Write operations optimizations
In term of performances, we mainly focused on improving write operations by optimizing the change log in order to ease its accessibility and also to get rid of useless operations. For example, if it detects that you asked to update several times the same property, only the last change will be taken into account, mostly to reduce the total amount of queries to be executed by the database. This will help to reduce I/O (network and disc).
One other interesting improvement is the ability to enable update batching, which can really improve the performances, especially when you do a lot of operations of the same type (CREATE or UPDATE or DELETE) within the same transaction and you have a remote database. Our internal tests showed that we could reduce the first starting time of an eXo Platform by up to 40 % according to the configuration used.
Smaller memory footprint
To improve the scalability of a product it is important to reduce the memory footprint, we did it by reviewing our code in order to reuse as many existing objects as we could.
Use JCR Action as validator
The JCR actions allow you to perform actions before and after a JCR operation, but in previous versions when an action fails, the exception is logged but the JCR operation is performed normally. Now it is possible to raise an exception from your JCR action and decide yourself how the JCR should behave in case of an exception. This improvement can help you to implement a data validator that cannot be managed at NodeType definition level. A good example is when you need to validate the value of a property that depends on the value of another property, such as a start date and an end date, we don’t want that the end date to be before the start date and vise versa.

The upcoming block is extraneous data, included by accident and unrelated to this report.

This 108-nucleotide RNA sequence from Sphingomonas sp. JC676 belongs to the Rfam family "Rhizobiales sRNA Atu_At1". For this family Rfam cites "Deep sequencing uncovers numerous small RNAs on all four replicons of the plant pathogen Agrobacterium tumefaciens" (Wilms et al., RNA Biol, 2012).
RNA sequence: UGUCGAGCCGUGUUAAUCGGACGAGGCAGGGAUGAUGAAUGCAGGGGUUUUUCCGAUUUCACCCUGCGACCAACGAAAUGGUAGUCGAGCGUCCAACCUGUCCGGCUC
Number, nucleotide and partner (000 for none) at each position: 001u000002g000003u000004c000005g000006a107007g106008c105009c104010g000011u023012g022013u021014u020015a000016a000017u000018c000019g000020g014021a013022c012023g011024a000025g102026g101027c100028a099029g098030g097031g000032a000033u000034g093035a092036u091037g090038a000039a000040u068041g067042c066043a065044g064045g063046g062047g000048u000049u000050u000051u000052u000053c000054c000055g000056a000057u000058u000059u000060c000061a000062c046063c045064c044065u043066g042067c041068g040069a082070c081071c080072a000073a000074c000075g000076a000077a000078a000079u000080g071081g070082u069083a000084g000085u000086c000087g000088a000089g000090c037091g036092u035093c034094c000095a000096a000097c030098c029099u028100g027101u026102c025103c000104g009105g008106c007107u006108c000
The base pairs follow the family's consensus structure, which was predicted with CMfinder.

Shutdown your cluster easily
In previous versions, when you had a cluster under load and you wanted to stop it safely, you had to suspend all the running transactions on your cluster using JMX before stopping all your nodes. In this version, we improved the inter-node communication in order to suspend the transactions over the cluster automatically as soon as we detect that you are trying to shut down one or several nodes, this should ease administrator’s life.
Other Interesting Enhancements
- The indexing process of a workspace can be long. So, to allow you to have a better idea of what’s left, we get, in a non blocking manner, the total amount of nodes to be indexed and we provide it once we have it.
- The result of a JCR query can now be sorted case insensitively.
- The code of the whole eXo JCR’s stack has been reviewed to be compatible with JBoss AS 7 and its new classloading strategy.
- eXo JCR supports Java 7.